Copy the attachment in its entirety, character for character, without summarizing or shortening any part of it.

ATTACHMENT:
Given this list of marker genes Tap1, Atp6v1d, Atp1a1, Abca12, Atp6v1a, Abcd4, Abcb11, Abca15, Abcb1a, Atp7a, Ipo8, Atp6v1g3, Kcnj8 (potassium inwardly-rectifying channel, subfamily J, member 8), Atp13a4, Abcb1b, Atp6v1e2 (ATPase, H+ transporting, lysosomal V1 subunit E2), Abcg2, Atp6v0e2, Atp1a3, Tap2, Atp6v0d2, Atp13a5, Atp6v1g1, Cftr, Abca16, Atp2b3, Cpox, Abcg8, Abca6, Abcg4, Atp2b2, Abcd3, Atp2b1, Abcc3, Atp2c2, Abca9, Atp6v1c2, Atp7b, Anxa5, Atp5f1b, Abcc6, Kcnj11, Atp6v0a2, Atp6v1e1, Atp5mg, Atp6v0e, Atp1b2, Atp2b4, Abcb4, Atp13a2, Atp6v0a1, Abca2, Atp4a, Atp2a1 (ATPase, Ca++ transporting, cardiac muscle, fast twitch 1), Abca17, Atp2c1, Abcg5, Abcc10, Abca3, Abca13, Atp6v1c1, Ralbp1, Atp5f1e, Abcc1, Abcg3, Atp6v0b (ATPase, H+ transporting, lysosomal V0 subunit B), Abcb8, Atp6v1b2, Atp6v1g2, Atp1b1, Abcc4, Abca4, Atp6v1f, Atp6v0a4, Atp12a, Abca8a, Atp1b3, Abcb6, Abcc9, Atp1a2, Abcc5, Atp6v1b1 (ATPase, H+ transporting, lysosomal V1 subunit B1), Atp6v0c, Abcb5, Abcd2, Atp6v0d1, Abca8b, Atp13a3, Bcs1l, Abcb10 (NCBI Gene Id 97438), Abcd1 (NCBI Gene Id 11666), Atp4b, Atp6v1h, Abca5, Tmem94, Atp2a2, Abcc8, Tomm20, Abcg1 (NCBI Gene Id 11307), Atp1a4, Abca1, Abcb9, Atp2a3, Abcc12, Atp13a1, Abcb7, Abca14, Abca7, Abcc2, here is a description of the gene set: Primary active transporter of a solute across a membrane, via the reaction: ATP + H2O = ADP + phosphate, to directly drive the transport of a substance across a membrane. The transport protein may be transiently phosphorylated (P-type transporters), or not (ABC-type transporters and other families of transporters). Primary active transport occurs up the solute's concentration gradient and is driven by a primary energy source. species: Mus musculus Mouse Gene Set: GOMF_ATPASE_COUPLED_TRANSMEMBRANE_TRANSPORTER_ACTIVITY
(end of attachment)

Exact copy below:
Given this list of marker genes Tap1, Atp6v1d, Atp1a1, Abca12, Atp6v1a, Abcd4, Abcb11, Abca15, Abcb1a, Atp7a, Ipo8, Atp6v1g3, Kcnj8 (potassium inwardly-rectifying channel, subfamily J, member 8), Atp13a4, Abcb1b, Atp6v1e2 (ATPase, H+ transporting, lysosomal V1 subunit E2), Abcg2, Atp6v0e2, Atp1a3, Tap2, Atp6v0d2, Atp13a5, Atp6v1g1, Cftr, Abca16, Atp2b3, Cpox, Abcg8, Abca6, Abcg4, Atp2b2, Abcd3, Atp2b1, Abcc3, Atp2c2, Abca9, Atp6v1c2, Atp7b, Anxa5, Atp5f1b, Abcc6, Kcnj11, Atp6v0a2, Atp6v1e1, Atp5mg, Atp6v0e, Atp1b2, Atp2b4, Abcb4, Atp13a2, Atp6v0a1, Abca2, Atp4a, Atp2a1 (ATPase, Ca++ transporting, cardiac muscle, fast twitch 1), Abca17, Atp2c1, Abcg5, Abcc10, Abca3, Abca13, Atp6v1c1, Ralbp1, Atp5f1e, Abcc1, Abcg3, Atp6v0b (ATPase, H+ transporting, lysosomal V0 subunit B), Abcb8, Atp6v1b2, Atp6v1g2, Atp1b1, Abcc4, Abca4, Atp6v1f, Atp6v0a4, Atp12a, Abca8a, Atp1b3, Abcb6, Abcc9, Atp1a2, Abcc5, Atp6v1b1 (ATPase, H+ transporting, lysosomal V1 subunit B1), Atp6v0c, Abcb5, Abcd2, Atp6v0d1, Abca8b, Atp13a3, Bcs1l, Abcb10 (NCBI Gene Id 97438), Abcd1 (NCBI Gene Id 11666), Atp4b, Atp6v1h, Abca5, Tmem94, Atp2a2, Abcc8, Tomm20, Abcg1 (NCBI Gene Id 11307), Atp1a4, Abca1, Abcb9, Atp2a3, Abcc12, Atp13a1, Abcb7, Abca14, Abca7, Abcc2, here is a description of the gene set: Primary active transporter of a solute across a membrane, via the reaction: ATP + H2O = ADP + phosphate, to directly drive the transport of a substance across a membrane. The transport protein may be transiently phosphorylated (P-type transporters), or not (ABC-type transporters and other families of transporters). Primary active transport occurs up the solute's concentration gradient and is driven by a primary energy source. species: Mus musculus Mouse Gene Set: GOMF_ATPASE_COUPLED_TRANSMEMBRANE_TRANSPORTER_ACTIVITY